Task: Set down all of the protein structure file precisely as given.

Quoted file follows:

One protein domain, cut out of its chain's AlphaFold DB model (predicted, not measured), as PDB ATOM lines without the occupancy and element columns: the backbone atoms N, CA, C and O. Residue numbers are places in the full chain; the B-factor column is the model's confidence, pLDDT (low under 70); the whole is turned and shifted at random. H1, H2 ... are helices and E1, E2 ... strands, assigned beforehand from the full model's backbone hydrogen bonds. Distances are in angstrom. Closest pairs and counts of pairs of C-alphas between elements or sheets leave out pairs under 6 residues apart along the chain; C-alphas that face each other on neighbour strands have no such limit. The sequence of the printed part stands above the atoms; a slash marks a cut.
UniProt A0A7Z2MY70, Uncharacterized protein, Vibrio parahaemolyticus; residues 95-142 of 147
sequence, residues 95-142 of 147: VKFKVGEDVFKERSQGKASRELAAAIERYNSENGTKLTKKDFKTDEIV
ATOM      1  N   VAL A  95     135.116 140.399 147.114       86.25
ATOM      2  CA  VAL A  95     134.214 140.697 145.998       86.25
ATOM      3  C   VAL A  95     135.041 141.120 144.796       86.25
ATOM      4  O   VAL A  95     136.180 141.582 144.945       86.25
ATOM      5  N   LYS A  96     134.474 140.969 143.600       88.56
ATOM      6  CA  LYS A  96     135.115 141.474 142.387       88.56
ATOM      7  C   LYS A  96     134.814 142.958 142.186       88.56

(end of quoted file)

One protein domain, cut out of its chain's AlphaFold DB model (predicted, not measured), as PDB ATOM lines without the occupancy and element columns: the backbone atoms N, CA, C and O. Residue numbers are places in the full chain; the B-factor column is the model's confidence, pLDDT (low under 70); the whole is turned and shifted at random. H1, H2 ... are helices and E1, E2 ... strands, assigned beforehand from the full model's backbone hydrogen bonds. Distances are in angstrom. Closest pairs and counts of pairs of C-alphas between elements or sheets leave out pairs under 6 residues apart along the chain; C-alphas that face each other on neighbour strands have no such limit. The sequence of the printed part stands above the atoms; a slash marks a cut.
UniProt A0A7Z2MY70, Uncharacterized protein, Vibrio parahaemolyticus; residues 95-142 of 147
sequence, residues 95-142 of 147: VKFKVGEDVFKERSQGKASRELAAAIERYNSENGTKLTKKDFKTDEIV
ATOM      1  N   VAL A  95     135.116 140.399 147.114       86.25
ATOM      2  CA  VAL A  95     134.214 140.697 145.998       86.25
ATOM      3  C   VAL A  95     135.041 141.120 144.796       86.25
ATOM      4  O   VAL A  95     136.180 141.582 144.945       86.25
ATOM      5  N   LYS A  96     134.474 140.969 143.600       88.56
ATOM      6  CA  LYS A  96     135.115 141.474 142.387       88.56
ATOM      7  C   LYS A  96     134.814 142.958 142.186       88.56